Our series on the beatitudes continues this weekend. As I was reflecting on how radical the beatitudes are, I became aware of how easy it is to ignore them. We look at them as some sort of “other world” behavior good for some but so far out of the realm of possibilities as far as our behavior goes.
For example look at this “blessed are the meek, for they will inherit the earth.” Really? Meek? Aren’t the meek trampled under foot by the aggressive, “non-meek?” If I live that way won’t I be destroyed by those who find such behavior a sign of weakness?
We live in a world where meekness or gentleness is not thought to be behaviors one would seek. Things are too hard, you have to drive yourself to succeed so why would meekness be an advantage? Doesn’t meekness mean weakness?
God doesn’t think so. He says that the gentle are the strongest people among us. The earth is their inheritance.
Arrogance is related to strength in the way the world defines it. It’s not hard to see. You can see it on social media in a very clear way., especially when a person can remain anonymous. When a person is anonymous, it’s easy to feign strength: through sarcasm, criticism, and a host of other ways. Strength, in the way the world looks at it is prideful, pushy, rude and mean. These people will not inherit the earth.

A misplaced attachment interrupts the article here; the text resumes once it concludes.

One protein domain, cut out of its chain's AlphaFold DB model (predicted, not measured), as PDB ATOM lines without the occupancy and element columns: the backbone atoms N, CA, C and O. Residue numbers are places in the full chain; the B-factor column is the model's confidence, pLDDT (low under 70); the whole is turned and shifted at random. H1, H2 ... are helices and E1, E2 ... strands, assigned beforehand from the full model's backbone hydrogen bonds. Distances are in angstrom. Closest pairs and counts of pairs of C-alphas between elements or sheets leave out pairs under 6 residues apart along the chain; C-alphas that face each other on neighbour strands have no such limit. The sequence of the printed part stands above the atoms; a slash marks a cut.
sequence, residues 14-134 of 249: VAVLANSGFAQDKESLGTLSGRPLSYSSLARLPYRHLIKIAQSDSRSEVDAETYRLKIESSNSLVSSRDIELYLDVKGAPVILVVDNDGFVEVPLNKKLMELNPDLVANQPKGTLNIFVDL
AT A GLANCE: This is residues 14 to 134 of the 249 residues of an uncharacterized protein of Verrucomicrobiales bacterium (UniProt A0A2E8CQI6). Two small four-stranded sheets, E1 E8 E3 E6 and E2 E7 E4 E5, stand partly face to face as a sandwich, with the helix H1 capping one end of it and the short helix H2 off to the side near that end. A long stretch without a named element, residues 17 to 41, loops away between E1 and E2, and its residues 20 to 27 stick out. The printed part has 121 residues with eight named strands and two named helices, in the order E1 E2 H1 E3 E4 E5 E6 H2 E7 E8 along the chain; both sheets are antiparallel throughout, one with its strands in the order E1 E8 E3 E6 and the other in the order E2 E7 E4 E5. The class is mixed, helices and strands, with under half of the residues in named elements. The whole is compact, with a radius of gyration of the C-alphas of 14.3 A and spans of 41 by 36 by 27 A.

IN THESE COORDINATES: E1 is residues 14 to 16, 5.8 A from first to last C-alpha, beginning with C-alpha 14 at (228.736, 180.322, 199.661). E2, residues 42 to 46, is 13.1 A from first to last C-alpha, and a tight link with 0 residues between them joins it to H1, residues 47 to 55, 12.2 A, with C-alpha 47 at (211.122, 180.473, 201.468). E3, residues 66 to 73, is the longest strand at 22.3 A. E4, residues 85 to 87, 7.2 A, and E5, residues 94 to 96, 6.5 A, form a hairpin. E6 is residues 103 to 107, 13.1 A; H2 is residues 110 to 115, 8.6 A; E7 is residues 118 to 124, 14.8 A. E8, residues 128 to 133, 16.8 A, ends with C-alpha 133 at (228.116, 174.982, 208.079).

True power and strength comes from God. God enters our lives and changes our hearts. The result is that we begin to look like the beatitudes. It is a strength that the world knows nothing about but it is the kind of strength that is slowly changing the world. We need to be aware that we will not “naturally” live in the way of the beatitudes. We can’t force ourselves to be that way. Our hearts and desires truly need to be changed. It is only changed when the Word enters us and slowly, gradually makes us like Jesus. We can encourage that change or block it. The choice is ours. When we live more and more into this kingdom behavior we are likely to be hurt. But we are guaranteed to inherit the earth. May God continue to change our hearts so that we can witness to the hard-driving, pushy, tragic world that the “Kingdom of God is at hand.”